ROBERTS v. BOMASH.
Defendant and appellant, prior to the commencement of this action, had filed a petition in bankruptcy and received his discharge. One of the liabilities listed, from which he had been discharged in bankruptcy, was an unconditional contract of guaranty, which forms the basis of the present action. The guaranty in question was of certain bonds owned and held by plaintiff and respondent, which bonds were secured by a trust deed. The bonds were in default at the time of appellant's bankruptcy, and the holder of the bonds was sent a notice of the bankruptcy advising of her right and the time within which to file a claim against the bankrupt estate of the guarantor. No claim was filed, and the question of notice is not disputed.
In the present action respondent contended, in which contention she was sustained by the trial court, that, because the property described in the trust deed which was security for the bonds held by her had not been sold at the time of appellant's bankruptcy, it was impossible to ascertain the amount of her claim; that her claim against the guarantor was a contingent, unliquidated demand; and that it was not, therefore, a provable claim in bankruptcy, and would not be affected by the bankruptcy or appellant's discharge therefrom. In re Hutchcraft (D.C.) 247 F. 187, 41 A.B.R. 238; Phenix National Bank v. Waterbury, 123 App.Div. 453, 108 N.Y.S. 391, 20 A.B.R. 140; Gilbert's Collier on Bankruptcy [1935 Ed.] page 985.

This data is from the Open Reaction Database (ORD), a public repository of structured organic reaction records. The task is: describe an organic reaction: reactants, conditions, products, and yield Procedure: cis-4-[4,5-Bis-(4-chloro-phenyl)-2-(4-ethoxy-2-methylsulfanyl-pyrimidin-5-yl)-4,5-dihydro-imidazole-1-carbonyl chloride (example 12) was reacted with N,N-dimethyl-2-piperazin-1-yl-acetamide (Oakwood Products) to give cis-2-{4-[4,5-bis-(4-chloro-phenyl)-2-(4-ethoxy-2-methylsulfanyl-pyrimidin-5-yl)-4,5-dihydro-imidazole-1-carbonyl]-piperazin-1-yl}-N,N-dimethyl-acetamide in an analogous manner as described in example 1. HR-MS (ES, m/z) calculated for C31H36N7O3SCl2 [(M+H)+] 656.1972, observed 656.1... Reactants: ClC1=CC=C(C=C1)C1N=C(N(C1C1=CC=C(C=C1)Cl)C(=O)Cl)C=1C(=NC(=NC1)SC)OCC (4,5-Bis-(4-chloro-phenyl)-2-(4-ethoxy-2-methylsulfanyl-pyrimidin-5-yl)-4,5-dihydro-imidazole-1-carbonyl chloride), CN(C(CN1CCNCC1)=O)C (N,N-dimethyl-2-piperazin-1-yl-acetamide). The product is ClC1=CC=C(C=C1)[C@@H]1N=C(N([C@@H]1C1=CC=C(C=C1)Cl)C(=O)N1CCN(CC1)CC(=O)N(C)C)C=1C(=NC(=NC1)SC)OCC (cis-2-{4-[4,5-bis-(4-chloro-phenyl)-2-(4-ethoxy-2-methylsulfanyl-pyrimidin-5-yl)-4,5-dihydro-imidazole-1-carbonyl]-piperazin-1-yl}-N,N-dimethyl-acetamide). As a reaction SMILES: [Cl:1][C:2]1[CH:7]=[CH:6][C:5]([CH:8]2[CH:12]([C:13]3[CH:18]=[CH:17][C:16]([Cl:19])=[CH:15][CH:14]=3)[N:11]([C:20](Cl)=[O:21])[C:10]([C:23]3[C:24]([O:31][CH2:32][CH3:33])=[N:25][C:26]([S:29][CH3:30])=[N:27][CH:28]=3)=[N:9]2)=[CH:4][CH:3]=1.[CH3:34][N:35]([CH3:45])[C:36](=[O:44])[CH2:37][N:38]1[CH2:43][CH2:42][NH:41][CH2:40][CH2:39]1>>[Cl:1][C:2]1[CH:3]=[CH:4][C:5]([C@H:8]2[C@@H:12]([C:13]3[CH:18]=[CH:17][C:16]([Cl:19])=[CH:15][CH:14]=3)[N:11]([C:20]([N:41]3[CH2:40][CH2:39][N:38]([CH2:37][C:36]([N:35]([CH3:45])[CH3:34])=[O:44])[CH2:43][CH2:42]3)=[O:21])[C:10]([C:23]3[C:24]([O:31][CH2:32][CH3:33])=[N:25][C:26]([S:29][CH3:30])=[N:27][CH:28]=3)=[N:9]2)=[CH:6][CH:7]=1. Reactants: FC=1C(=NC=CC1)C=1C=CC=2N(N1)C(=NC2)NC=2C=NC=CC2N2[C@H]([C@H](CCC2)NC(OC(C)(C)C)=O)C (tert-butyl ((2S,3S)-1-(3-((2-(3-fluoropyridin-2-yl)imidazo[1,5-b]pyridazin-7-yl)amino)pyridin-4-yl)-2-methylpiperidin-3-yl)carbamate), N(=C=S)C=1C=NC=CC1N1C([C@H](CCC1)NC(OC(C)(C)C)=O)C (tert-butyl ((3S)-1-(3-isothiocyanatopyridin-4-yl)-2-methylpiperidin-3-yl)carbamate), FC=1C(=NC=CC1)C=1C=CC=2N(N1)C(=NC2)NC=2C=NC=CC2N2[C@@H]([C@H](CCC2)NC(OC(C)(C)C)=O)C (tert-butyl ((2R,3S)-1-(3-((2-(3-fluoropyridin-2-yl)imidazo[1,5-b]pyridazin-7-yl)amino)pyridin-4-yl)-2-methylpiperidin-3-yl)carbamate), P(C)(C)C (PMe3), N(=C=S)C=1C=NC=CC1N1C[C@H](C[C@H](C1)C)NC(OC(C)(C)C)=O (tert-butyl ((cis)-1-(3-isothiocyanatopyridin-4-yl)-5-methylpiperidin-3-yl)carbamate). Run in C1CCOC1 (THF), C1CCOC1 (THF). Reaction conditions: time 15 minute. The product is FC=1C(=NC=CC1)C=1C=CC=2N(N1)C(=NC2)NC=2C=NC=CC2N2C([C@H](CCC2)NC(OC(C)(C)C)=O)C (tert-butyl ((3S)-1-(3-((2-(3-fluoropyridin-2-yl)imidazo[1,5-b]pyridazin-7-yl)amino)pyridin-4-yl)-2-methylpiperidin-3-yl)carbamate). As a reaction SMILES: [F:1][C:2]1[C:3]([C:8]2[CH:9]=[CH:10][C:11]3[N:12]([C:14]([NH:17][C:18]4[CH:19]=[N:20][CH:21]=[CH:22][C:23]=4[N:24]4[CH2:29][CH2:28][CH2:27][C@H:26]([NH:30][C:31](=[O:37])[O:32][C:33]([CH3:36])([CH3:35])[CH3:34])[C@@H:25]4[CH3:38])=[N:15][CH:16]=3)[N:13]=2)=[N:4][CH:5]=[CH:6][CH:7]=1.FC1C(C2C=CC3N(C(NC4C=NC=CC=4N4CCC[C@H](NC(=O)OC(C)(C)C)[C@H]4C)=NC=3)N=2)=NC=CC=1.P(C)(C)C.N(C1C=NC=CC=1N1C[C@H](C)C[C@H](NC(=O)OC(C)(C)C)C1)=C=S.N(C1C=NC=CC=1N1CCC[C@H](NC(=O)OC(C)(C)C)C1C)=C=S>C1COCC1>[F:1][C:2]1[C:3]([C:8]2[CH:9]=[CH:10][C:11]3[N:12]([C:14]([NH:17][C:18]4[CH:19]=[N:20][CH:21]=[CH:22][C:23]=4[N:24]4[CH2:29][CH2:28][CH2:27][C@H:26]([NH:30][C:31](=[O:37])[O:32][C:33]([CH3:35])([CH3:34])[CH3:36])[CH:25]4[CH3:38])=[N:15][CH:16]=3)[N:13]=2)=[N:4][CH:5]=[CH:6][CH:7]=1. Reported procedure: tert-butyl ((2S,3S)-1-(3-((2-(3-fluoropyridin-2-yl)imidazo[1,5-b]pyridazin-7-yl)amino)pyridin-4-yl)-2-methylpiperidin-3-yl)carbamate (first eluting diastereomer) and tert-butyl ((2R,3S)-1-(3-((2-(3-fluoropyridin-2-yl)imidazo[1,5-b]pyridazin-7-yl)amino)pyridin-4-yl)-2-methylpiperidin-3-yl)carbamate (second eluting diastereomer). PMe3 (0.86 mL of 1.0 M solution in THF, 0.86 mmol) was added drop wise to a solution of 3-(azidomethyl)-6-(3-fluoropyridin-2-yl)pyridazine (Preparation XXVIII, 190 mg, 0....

The fallacy of respondent's contention is that a guaranty is a separate and distinct obligation not dependent in any manner upon the liquidation of the property described in the trust deed, unless it is so conditioned by its own terms. Cooke v. Mesmer, 164 Cal. 332, 340-342, 128 P. 917; Pierce v. Merrill, 128 Cal. 464, 61 P. 64, 79 Am.St.Rep. 56; Kelley v. Goldschmidt, 47 Cal.App. 38, 41, 190 P. 55. The guaranty in question was an unconditional one. It is specifically recited that “* * * the intent hereof that the undersigned shall remain liable as principal until the within Certificate with interest has been fully paid, notwithstanding any act or thing that might act as a legal or equitable discharge of a surety or guarantor. * * * (and) This guaranty shall be independent of and in addition to the rights and remedies under said Trust Indenture of the holder of the within Certificate.”
There is no doubt that respondent's claim against appellant on the guaranty was a debt provable within the meaning of section 63 of the Bankruptcy Act, which provides in part: “Debts of the bankrupt may be proved and allowed against his estate which are * * * (4) founded upon an open account, or upon a contract express or implied.” 11 U.S.C.A. § 103 (a)(4). Appellant's discharge in bankruptcy was a complete defense to respondent's claim on the guaranty.
Judgment is reversed, and there being no dispute on the facts, the trial court is directed to enter judgment in favor of defendant and appellant. The appeal from the order denying motion for new trial is dismissed, since there is no appeal from such an order.
ROTH, Justice pro tem.
We concur: YORK, Acting P. J.; DORAN, J.